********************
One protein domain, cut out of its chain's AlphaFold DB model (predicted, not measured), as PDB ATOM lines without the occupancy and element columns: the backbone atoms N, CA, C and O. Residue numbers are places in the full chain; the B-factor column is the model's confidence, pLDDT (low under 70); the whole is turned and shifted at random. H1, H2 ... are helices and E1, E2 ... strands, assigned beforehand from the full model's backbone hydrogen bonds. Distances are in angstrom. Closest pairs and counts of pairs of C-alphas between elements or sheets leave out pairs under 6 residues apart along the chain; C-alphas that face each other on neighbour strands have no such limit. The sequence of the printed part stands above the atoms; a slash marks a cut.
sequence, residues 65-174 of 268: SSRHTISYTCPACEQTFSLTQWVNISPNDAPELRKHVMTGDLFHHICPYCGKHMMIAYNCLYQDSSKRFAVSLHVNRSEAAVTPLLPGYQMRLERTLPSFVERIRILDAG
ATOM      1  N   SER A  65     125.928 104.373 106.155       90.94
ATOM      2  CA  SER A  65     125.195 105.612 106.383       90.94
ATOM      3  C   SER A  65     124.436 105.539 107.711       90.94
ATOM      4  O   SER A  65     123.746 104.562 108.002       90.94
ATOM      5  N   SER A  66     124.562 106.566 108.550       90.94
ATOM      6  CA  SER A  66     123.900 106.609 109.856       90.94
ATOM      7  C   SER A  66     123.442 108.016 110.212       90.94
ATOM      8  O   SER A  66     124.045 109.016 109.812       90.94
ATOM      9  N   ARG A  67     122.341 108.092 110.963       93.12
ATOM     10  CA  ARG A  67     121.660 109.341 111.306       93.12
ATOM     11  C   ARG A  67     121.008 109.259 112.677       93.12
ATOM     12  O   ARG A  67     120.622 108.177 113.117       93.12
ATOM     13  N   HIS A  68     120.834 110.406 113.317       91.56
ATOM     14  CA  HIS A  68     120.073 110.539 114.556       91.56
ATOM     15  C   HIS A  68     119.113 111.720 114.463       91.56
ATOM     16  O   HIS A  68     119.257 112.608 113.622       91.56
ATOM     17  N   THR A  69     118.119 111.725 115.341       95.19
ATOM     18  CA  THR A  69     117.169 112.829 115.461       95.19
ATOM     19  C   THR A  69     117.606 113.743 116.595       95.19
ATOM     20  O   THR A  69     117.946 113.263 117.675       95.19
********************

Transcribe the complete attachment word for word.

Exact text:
One protein domain, cut out of its chain's AlphaFold DB model (predicted, not measured), as PDB ATOM lines without the occupancy and element columns: the backbone atoms N, CA, C and O. Residue numbers are places in the full chain; the B-factor column is the model's confidence, pLDDT (low under 70); the whole is turned and shifted at random. H1, H2 ... are helices and E1, E2 ... strands, assigned beforehand from the full model's backbone hydrogen bonds. Distances are in angstrom. Closest pairs and counts of pairs of C-alphas between elements or sheets leave out pairs under 6 residues apart along the chain; C-alphas that face each other on neighbour strands have no such limit. The sequence of the printed part stands above the atoms; a slash marks a cut.
sequence, residues 65-174 of 268: SSRHTISYTCPACEQTFSLTQWVNISPNDAPELRKHVMTGDLFHHICPYCGKHMMIAYNCLYQDSSKRFAVSLHVNRSEAAVTPLLPGYQMRLERTLPSFVERIRILDAG
ATOM      1  N   SER A  65     125.928 104.373 106.155       90.94
ATOM      2  CA  SER A  65     125.195 105.612 106.383       90.94
ATOM      3  C   SER A  65     124.436 105.539 107.711       90.94
ATOM      4  O   SER A  65     123.746 104.562 108.002       90.94
ATOM      5  N   SER A  66     124.562 106.566 108.550       90.94
ATOM      6  CA  SER A  66     123.900 106.609 109.856       90.94
ATOM      7  C   SER A  66     123.442 108.016 110.212       90.94
ATOM      8  O   SER A  66     124.045 109.016 109.812       90.94
ATOM      9  N   ARG A  67     122.341 108.092 110.963       93.12
ATOM     10  CA  ARG A  67     121.660 109.341 111.306       93.12
ATOM     11  C   ARG A  67     121.008 109.259 112.677       93.12
ATOM     12  O   ARG A  67     120.622 108.177 113.117       93.12
ATOM     13  N   HIS A  68     120.834 110.406 113.317       91.56
ATOM     14  CA  HIS A  68     120.073 110.539 114.556       91.56
ATOM     15  C   HIS A  68     119.113 111.720 114.463       91.56
ATOM     16  O   HIS A  68     119.257 112.608 113.622       91.56
ATOM     17  N   THR A  69     118.119 111.725 115.341       95.19
ATOM     18  CA  THR A  69     117.169 112.829 115.461       95.19
ATOM     19  C   THR A  69     117.606 113.743 116.595       95.19
ATOM     20  O   THR A  69     117.946 113.263 117.675       95.19